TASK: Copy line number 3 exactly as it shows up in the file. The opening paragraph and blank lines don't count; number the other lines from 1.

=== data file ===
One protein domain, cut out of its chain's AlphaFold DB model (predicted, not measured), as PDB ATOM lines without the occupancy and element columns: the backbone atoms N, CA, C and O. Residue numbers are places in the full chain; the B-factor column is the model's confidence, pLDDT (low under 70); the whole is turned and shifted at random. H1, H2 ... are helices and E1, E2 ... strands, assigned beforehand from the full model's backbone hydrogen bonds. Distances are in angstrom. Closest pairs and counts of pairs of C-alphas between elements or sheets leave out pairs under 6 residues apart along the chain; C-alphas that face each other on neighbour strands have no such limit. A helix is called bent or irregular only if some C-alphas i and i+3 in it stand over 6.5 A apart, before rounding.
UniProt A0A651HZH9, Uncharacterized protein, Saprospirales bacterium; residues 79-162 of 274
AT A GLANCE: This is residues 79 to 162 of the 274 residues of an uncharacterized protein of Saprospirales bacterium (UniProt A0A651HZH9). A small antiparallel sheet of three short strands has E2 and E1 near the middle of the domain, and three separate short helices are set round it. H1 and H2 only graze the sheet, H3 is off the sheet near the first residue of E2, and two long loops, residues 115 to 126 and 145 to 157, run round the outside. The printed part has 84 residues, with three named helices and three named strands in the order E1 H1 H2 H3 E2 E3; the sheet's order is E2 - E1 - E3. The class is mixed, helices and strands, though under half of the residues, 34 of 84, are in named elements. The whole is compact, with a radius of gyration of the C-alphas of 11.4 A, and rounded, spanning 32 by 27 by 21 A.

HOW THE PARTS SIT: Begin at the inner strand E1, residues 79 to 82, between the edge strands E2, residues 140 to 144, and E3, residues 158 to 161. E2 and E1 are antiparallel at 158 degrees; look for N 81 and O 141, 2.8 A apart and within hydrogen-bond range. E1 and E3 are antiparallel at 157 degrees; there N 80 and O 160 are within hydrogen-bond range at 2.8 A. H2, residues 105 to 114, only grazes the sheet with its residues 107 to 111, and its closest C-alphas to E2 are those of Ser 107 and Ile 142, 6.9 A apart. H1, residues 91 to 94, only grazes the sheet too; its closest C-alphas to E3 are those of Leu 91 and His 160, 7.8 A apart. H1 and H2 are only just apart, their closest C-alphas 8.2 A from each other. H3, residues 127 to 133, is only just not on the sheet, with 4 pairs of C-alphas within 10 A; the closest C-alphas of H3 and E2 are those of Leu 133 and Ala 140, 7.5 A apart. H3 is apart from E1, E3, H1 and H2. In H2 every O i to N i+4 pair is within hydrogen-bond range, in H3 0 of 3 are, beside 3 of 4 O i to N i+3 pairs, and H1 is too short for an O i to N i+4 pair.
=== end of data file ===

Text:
HOW THE PARTS SIT: Begin at the inner strand E1, residues 79 to 82, between the edge strands E2, residues 140 to 144, and E3, residues 158 to 161. E2 and E1 are antiparallel at 158 degrees; look for N 81 and O 141, 2.8 A apart and within hydrogen-bond range. E1 and E3 are antiparallel at 157 degrees; there N 80 and O 160 are within hydrogen-bond range at 2.8 A. H2, residues 105 to 114, only grazes the sheet with its residues 107 to 111, and its closest C-alphas to E2 are those of Ser 107 and Ile 142, 6.9 A apart. H1, residues 91 to 94, only grazes the sheet too; its closest C-alphas to E3 are those of Leu 91 and His 160, 7.8 A apart. H1 and H2 are only just apart, their closest C-alphas 8.2 A from each other. H3, residues 127 to 133, is only just not on the sheet, with 4 pairs of C-alphas within 10 A; the closest C-alphas of H3 and E2 are those of Leu 133 and Ala 140, 7.5 A apart. H3 is apart from E1, E3, H1 and H2. In H2 every O i to N i+4 pair is within hydrogen-bond range, in H3 0 of 3 are, beside 3 of 4 O i to N i+3 pairs, and H1 is too short for an O i to N i+4 pair.